For SFWEEKLY: Who doesn’t love a good comeback story? And jazz saxophonist Charles Lloyd‘s tale – full of music industry disillusionment and a Zen-seeking retreat to Big Sur for more than a decade – is as intriguing as any other.
In the 1960s, Lloyd was a rising star in the jazz world, first as a songwriting sideman for Chico Hamilton and Cannonball Adderley, and eventually a Downbeat Magazine “Jazz Artist of the Year” as frontman for his own quartet. His jazz group was the first to play the Fillmore in San Francisco. He recorded with the Beach Boys and The Doors, and played gigs with Jimi Hendrix and the Grateful Dead. For many in the ’60s, his widely successful recording, “Forest Flower”, spoke to the dramatic social changes of that era.
Sporting a ‘fro, goatee, hip glasses, and a laid-back demeanor, Lloyd infused his music with a global, non-Western, free-jazz, cool sensibility. But like many artists before him who eventually craved isolation – Jack Kerouac, Langston Hughes – Lloyd retreated to Big Sur for much of the ’70s and ’80s and only appeared occasionally to play with other artists.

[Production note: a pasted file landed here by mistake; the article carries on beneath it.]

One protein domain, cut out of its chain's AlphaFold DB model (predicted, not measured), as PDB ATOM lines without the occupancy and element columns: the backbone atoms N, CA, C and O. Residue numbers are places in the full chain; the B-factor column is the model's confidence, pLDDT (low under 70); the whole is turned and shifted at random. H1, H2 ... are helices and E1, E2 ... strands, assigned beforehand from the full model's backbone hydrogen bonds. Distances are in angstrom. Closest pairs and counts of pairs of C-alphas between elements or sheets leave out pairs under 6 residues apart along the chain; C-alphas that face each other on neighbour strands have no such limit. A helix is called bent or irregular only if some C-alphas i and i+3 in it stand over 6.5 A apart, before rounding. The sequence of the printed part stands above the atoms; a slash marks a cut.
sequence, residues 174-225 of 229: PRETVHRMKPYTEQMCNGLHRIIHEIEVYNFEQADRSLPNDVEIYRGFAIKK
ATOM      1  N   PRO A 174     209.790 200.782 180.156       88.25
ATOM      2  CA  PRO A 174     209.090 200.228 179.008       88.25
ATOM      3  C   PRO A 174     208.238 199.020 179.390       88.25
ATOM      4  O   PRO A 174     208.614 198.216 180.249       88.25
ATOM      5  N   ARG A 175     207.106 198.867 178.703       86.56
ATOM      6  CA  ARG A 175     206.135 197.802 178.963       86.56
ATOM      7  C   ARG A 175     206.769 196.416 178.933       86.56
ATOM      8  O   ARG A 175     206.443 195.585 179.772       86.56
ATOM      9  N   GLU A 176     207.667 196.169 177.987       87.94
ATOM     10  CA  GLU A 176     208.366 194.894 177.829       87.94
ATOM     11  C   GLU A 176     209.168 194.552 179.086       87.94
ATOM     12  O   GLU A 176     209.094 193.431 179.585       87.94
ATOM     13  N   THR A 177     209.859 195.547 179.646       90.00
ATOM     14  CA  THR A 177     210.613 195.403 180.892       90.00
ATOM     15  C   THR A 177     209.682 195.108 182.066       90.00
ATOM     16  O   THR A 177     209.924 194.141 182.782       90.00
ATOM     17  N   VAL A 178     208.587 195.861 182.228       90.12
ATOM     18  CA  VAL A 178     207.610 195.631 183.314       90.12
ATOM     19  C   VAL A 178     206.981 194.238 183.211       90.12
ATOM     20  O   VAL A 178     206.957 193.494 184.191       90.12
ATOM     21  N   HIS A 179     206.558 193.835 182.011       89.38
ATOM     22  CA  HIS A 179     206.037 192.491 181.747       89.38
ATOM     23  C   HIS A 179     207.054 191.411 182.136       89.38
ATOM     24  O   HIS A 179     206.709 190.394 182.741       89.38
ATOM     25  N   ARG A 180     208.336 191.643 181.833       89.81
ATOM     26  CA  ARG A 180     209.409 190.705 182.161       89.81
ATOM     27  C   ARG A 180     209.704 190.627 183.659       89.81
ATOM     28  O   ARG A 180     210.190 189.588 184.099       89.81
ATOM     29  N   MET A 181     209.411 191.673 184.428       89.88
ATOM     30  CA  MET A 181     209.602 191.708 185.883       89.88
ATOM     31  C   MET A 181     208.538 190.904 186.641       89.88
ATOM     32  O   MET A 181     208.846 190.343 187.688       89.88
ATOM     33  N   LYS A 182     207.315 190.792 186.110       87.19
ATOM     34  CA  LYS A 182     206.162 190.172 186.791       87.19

And now, Lloyd’s resurfaced in a major way: This week, Lloyd was awarded the NEA Jazz Masters honor, previously earned by legendary saxophonists Sonny Rollins and Wayne Shorter. The jazz label Blue Note Records recently released his first album for them in 30 years, Wild Man Dance, a live recording of a new long-form suite. Lloyd will perform the work during a four-night stand at SFJAZZ April 23-26. Not to be missed.